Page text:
Another great week of questions for the Outkick Media Mailbag. Thanks to all the readers who sent in.
Here we go:
“You’ve said a few times that sports media on TV is moving in the wrong direction. Does that mean Stephen A. will be the last sports media TV star?
I would say yes.
It’s unclear if you are referring to daily opinionated sports TV stars or anyone in the sports industry on TV. The difference is key.
Daily sports content is shifting digitally. Looking at ratings, there are only a few talents in sports media who are TV draws. Stephen A. Smith leads that list.
Furthermore, most personality-driven shows fare worse than a traditional SportsCenter would with a random host. Such lackluster shows include High Noon at both noon and 4 p.m., Jalen & Jacoby, Highly Questionable, and SC6.
It is partly due to the fact that audiences have little interest in the personalities promoted by the network. Another aspect is that nearly all young personalities with drawing power are online.
Live sports coverage is different. I don’t see marquee games going exclusively digital in the next 5-10 years. Thus, there is room for studio hosts and analysts to emerge as “TV stars.” Technically, Tony Romo is on TV.
As far as someone elevating the way Stephen A. has — I don’t see it.
First, it’d have to come from a new successful daily TV show, which is highly unlikely to happen. Look at the sports networks, is there anyone who doesn’t have a show who viewers are changing their schedules for? Unfortunately, I don’t see one
There’s not going to be another PTI on TV. I’ve often said that if there is a new Wilbon and Kornheiser, it’s Big Cat and PFT.
By the way, the change is already underway. Two years ago, Stephen A. Smith was the clear no. 1 sports media talent. He’s still up there, though not definitively at the top.
The best industry jobs now include ownership and full autonomy. Stephen A. is an employee.
Dave Portnoy goes viral, runs a media disruptor, and just cashed in for $100 million. I’d have him at no. 1.
Moving forward, the size of the audience won’t determine industry status. TV measures success by viewers, notoriety, reputation, and value above potential replacements. In 2020, it’s about monetization, a business plan, audience engagement, and influence.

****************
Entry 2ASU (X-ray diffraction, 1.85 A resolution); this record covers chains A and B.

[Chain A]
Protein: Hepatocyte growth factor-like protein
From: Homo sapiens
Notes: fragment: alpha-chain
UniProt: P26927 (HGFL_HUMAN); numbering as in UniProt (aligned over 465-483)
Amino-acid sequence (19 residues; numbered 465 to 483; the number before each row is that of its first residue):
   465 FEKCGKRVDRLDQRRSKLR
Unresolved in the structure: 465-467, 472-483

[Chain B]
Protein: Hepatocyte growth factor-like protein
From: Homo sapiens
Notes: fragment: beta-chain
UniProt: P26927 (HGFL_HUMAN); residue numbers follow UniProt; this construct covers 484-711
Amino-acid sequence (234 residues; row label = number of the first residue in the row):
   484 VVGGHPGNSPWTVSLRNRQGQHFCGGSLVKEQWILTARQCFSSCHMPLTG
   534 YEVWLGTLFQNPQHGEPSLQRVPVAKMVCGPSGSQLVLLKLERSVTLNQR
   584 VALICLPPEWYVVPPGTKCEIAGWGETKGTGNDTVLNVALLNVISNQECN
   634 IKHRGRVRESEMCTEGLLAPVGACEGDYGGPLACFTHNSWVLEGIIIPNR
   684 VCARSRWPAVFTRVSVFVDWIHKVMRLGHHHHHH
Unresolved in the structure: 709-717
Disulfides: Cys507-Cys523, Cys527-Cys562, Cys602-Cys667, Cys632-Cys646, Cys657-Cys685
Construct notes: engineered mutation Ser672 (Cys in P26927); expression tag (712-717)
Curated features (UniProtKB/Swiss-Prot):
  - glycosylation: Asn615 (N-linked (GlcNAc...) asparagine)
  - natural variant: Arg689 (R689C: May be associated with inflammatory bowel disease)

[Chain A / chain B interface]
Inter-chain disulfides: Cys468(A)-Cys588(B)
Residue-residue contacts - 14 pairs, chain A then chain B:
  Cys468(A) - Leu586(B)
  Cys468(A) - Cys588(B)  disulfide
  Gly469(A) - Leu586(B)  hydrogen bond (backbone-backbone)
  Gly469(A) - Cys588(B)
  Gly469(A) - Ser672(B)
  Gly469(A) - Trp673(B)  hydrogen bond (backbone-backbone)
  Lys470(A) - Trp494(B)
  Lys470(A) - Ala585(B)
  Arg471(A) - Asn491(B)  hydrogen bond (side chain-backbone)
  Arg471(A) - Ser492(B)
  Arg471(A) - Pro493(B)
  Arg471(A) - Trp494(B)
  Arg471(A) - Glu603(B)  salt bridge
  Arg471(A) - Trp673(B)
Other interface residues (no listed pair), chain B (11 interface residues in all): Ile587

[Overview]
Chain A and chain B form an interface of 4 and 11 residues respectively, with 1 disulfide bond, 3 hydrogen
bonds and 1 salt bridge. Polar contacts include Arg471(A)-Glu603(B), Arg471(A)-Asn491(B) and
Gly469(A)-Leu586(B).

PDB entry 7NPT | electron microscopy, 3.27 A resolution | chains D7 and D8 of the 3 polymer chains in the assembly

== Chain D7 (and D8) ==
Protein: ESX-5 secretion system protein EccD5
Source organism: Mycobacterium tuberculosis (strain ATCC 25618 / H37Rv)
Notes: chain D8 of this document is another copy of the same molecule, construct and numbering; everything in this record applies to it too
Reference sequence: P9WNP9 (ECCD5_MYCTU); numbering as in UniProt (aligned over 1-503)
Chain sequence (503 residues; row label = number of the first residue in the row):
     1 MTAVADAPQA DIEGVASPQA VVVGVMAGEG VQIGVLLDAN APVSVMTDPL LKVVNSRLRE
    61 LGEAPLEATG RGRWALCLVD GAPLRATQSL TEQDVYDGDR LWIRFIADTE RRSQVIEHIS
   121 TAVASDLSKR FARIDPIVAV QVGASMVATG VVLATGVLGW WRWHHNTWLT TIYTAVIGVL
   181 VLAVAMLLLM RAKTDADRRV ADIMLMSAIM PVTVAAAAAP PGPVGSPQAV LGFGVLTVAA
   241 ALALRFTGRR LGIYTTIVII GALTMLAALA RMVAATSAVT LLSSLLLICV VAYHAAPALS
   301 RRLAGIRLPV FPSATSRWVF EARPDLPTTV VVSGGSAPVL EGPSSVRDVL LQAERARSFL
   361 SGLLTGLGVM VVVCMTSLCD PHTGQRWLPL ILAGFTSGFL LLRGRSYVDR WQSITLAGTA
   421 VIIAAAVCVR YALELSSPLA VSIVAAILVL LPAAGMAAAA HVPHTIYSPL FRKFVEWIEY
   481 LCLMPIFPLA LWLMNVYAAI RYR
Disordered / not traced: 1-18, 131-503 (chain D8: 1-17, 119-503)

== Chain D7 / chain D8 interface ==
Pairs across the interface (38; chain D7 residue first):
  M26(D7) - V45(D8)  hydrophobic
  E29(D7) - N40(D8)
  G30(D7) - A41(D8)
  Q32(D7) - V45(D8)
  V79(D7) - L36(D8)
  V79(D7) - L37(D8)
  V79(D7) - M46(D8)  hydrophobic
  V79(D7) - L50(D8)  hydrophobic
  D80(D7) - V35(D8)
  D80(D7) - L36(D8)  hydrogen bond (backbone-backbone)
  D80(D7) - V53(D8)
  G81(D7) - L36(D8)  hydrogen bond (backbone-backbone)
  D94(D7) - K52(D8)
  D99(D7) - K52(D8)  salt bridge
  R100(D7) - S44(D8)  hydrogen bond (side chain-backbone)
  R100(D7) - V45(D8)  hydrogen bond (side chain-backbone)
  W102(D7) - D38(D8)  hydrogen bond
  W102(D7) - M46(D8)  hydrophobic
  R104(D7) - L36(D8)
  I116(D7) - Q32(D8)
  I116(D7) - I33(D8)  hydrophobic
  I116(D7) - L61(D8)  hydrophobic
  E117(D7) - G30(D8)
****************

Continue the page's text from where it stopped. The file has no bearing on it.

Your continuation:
“I saw you writing about the cable news ratings for the year. Can news podcasts like Ben Shaprio, Megyn Kelly, and The Daily ever overtake primetime cable news?”
News media is much healthier than sports media. The interest is far greater. Tuesday, Tucker Carlson Tonight drew 5.3 million. First Take hit 400,000.
News media can succeed on TV and digitally. There’s more space for both.
“Can news podcasts…overtake primetime cable news?” This goes back to the previous question. In influence, yes.
It’s hard to see a news podcast topping Sean Hannity’s viewership. The good news is that it doesn’t need to.
TV networks have the benefit of background noise. Most households have the TV on, whether they are watching it or not. Not all Fox News, CNN, and MSNBC viewers are engaged and following every word. They do, however, seek out podcasts, and they can listen to them whenever they want.
Ben Shapiro’s show doesn’t come on at a certain time. Listeners go to Apple Podcasts, search his name, click, and listen.
You bring up the Daily and Megyn Kelly, who recently launched a podcast. The Daily is a routine listen. It is how many Americans get their news of the day. According to Podtrac, it was again the top consumed podcast in September.
To no surprise, Kelly’s podcast is off to a strong start. I said the day the news came out:
Kelly’s voice, reach, style and worldview fit the marketplace’s lucrative opening.
Shapiro, the Daily, Megyn Kelly, Dan Bongino, and the top NPR podcasts will grow in influence and popularity.
At the same time, at least for the next few years, they won’t hurt primetime cable news.
“How far would the NBA need to fall to be comparable to Boxing’s decline?”
All week, I’ve been trying to find a comparison to the NBA’s historic collapse. It’s truly unheard of.
With LeBron James and the Lakers, the Finals are down massively from last year, which featured a Canadian team. Game 3 fell 58% year-over-year. Each game sets a new all-time record low. That is inexcusable.
The death of the fight game was self-inflicted. Promoters got greedy, and backstage politics took charge. The NBA, too, is responsible for its own demise.
Professional basketball pivoted to a political campaign catering to a small, radical group of fans. The NBA is now toxic and damaged.
The difference between the two sports is relevance. Mainstream media stopped covering boxing when it failed to create new stars. Since Floyd Mayweather’s retirement, boxing has been absent from the discussion. Even when he was fighting, Mayweather was the only boxer who drew headlines.
The media is so immersed in the NBA, even a historic decline won’t derail the alliance.
Despite Americans tuning out in record numbers, talk shows are pushing the NBA as aggressively as ever. There’s also Twitter. Even if the NBA sinks further, it still has Twitter, and media execs foolishly placate it.
No matter how political the NBA gets, how many viewers it loses, and how far it falls, its place in the discussion will remain.
That said, the NBA’s value as a TV product is diminished.
Follow Bobby Burack on Twitter @burackbobby_.